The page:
Quantcast Sewage Transport Pumps and Discharge Systems

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2.2.2 SEWAGE TRANSPORT PUMPS AND DISCHARGE SYSTEMS.  CHT pumps are electric-
motor-driven, non-clog marine sewage pumps, connected in parallel.  Rated
capacities per pump and ship sewage discharge rates are shown in Table 2-1.
Generally, one pump will have sufficient capacity to transfer the sewage
flow arriving at the CHT tank it serves, with the other pump acting as standby.
However, in case of high flows, both pumps will operate to increase the rate
of sewage discharge.  For example, ships arriving from sea duty, with sewage
in holding tanks over the 60% level, will have both pumps running during the
first transfer operation.  Flow rates of about 150% of the single pump flow
rate should be expected during these operations.
Waste water pumped from CHT holding tanks flows under pressure to dis-
charge risers which are fitted with full port ball or plug valves, and the
male portion of a cam-lock, quick connect/disconnect hose coupling.  The dis-
charge risers, in most cases, are conveniently located on both sides of the
ship on the weather deck.  Sewage pressure pipes run athwart the ship to
interconnect the risers.  Thus, most vessels are equipped to discharge sewage
from port or starboard, depending upon which is alongside of the pier. This
piping arrangement also permits nested surface ships to connect their sewage
risers together by hoses so that sewage may be pumped from outboard ships
through the piping systems of inboard ships to the pier sewer.  Since several
interconnected ships can pump at the same time, rates of sewage flow coming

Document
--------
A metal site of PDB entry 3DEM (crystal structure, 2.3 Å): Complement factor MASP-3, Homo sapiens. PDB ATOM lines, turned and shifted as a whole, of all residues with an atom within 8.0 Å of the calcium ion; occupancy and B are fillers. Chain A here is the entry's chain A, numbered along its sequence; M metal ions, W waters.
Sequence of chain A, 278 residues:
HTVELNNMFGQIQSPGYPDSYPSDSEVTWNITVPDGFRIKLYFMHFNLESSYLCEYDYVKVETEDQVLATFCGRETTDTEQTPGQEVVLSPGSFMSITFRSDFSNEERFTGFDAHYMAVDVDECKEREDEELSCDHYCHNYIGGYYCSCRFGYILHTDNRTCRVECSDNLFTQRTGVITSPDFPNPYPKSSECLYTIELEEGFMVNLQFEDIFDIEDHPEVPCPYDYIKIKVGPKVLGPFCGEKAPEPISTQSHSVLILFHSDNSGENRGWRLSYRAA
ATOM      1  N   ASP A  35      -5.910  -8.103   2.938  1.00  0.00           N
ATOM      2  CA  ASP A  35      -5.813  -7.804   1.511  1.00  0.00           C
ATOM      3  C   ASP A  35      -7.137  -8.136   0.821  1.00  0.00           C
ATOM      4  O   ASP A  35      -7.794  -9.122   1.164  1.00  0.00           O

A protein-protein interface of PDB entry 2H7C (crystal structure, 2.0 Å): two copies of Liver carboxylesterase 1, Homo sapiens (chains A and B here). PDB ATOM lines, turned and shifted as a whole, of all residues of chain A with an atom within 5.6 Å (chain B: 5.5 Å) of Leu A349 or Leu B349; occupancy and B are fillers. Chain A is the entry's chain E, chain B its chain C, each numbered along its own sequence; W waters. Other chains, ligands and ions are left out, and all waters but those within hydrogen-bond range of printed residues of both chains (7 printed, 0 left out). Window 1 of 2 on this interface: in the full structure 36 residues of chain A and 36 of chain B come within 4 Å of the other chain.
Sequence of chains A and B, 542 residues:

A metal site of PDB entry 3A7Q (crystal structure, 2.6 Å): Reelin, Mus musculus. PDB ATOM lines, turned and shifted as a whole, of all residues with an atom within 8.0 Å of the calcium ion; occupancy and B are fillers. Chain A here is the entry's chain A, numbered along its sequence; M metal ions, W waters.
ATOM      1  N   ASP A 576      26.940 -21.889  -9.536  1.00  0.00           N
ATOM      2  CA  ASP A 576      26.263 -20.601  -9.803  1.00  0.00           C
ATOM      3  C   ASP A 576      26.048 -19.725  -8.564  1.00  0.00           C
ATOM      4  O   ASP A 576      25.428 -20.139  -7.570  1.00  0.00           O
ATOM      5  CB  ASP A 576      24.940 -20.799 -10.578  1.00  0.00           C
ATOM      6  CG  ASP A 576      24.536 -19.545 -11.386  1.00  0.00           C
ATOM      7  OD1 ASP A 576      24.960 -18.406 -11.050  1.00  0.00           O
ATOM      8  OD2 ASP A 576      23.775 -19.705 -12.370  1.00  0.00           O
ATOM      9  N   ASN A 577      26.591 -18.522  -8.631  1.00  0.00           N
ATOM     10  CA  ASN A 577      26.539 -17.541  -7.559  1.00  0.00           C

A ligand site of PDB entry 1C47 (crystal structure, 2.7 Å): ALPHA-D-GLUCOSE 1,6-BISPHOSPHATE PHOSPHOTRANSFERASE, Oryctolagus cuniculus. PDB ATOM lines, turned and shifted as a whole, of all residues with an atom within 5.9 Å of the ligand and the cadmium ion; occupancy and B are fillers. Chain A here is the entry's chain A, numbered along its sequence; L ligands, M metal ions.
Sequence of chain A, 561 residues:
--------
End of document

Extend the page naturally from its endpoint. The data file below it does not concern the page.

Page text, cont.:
ashore from nested ships may at times exceed flow rates from single large
vessels.
2.2.3 MSD's.  Combatant ships and service craft outfitted with MSD's will
operate in a manner similar to the CHT arrangement discussed above.  By defi-
nition, an MSD is any equipment for installation on board a vessel that is
designed to receive, retain, treat, and discharge sewage. Existing systems
rely on a reduced flush process to minimize the volume of liquid to be handled,
and on a liquid incinerator to reduce the concentrated sewage to a sterile
ash.  Other types of systems store the concentrated waste volumes, and period-
ically transfer them to shore for disposal.  The following wastewater/waste
management systems are in service currently on board U.S. Navy vessels:
a. Collection, Holding and Transfer.  This system provides no treatment.
CHT is a method of collecting and holding wastewater until it can be trans-
ferred to a suitable facility for treatment in port or discharged overboard at
sea.
b.  Sewage Discharge Connection.  This is a topside fitting aboard sub-
marines designed to connect holding tank discharge to a shore collection
facility.
c.  Drydock Industrial Wastewater Alterations.  This is a physical treat-
ment system designed to remove suspended solids from wastewater generated dur-
ing drydock operations.  Settling tanks are utilized for removing sediment,
and a filtration system is used for removing suspended solids.  The water is
discharged overboard or to a pier collection facility.
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